The septic tank, an integral part of your septic system, can malfunction and interfere with the entire system's performance. Below are issues that might plague your septic tank.
Pressure from the surrounding ground can push the septic tank out of the ground. For example, pressure from underground water or earth movements can push out an empty septic tank. That risk means you should not pump your septic tank when the ground is flooded. That would lighten the tank and increase its risk of floating out of the ground.
Two problems arise if a septic tank floats out of the ground. First, the tank movement can damage the inlet and outlet connections. The damage can spill waste and pollute the environment. Secondly, the floating ruins the inlet and outlet pipe slopes, interfering with the waste flow.
Different issues can crack septic tanks. Examples include:
- Shifting sands
- Wear and tear
- Expansion and contraction due to freezing and thaw cycles
Some tank materials, such as concrete, are more prone to cracking than others. A cracked septic tank leaks untreated waste into the ground, creating a health hazard. Groundwater can also squeeze into the tank, filling it quickly, reducing its capacity, and lowering waste treatment efficiency.
Collapsed or Crushed Tank
Different parts of the tank can collapse if pressure overwhelms them. For example, the tank lid or walls can crush if you operate heavy machinery over the tank's location. The pressure can also crush the following:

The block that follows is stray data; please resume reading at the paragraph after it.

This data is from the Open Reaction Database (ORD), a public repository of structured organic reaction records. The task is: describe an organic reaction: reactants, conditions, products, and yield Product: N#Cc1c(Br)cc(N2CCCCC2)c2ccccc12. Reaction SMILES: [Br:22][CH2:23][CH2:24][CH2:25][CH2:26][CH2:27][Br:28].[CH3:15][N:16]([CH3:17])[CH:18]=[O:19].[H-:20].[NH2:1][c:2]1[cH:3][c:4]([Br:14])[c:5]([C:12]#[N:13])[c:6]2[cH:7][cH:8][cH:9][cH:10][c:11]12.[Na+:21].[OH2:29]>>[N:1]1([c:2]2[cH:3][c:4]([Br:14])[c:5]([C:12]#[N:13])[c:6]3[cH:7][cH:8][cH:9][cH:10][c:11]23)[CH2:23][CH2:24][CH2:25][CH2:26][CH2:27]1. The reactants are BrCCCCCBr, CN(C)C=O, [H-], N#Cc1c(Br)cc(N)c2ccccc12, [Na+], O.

- The baffles or dip pipe that divides the tank and guides wastewater flowing out of the tank
- The inlet and outlet pipe that channel waste into and out of the tank, respectively
- The risers that contractors use to service and pump the septic tank
The effects depend on the affected tank part. For example, a crushed riser means contractors cannot pump the tank without repairing the riser. Collapsed walls reduce the tank's internal volume and, with it, the waste capacity.
Waste takes time to decompose in the tank. Septic contractors size tanks to handle the expected waste from the house, depending on the household size and water usage habits, among other factors. However, you can easily overfill the tank if you force it to handle more waste than the contractor designed.
For example, you can overfill the tank if you frequently entertain guests, extend your home and increase your household size, or install additional water appliances. An overflowing tank will send untreated wastes, including solid waste, into the drainfield. The waste can also back up into your house.
For more information, contact a local company that offers septic system services.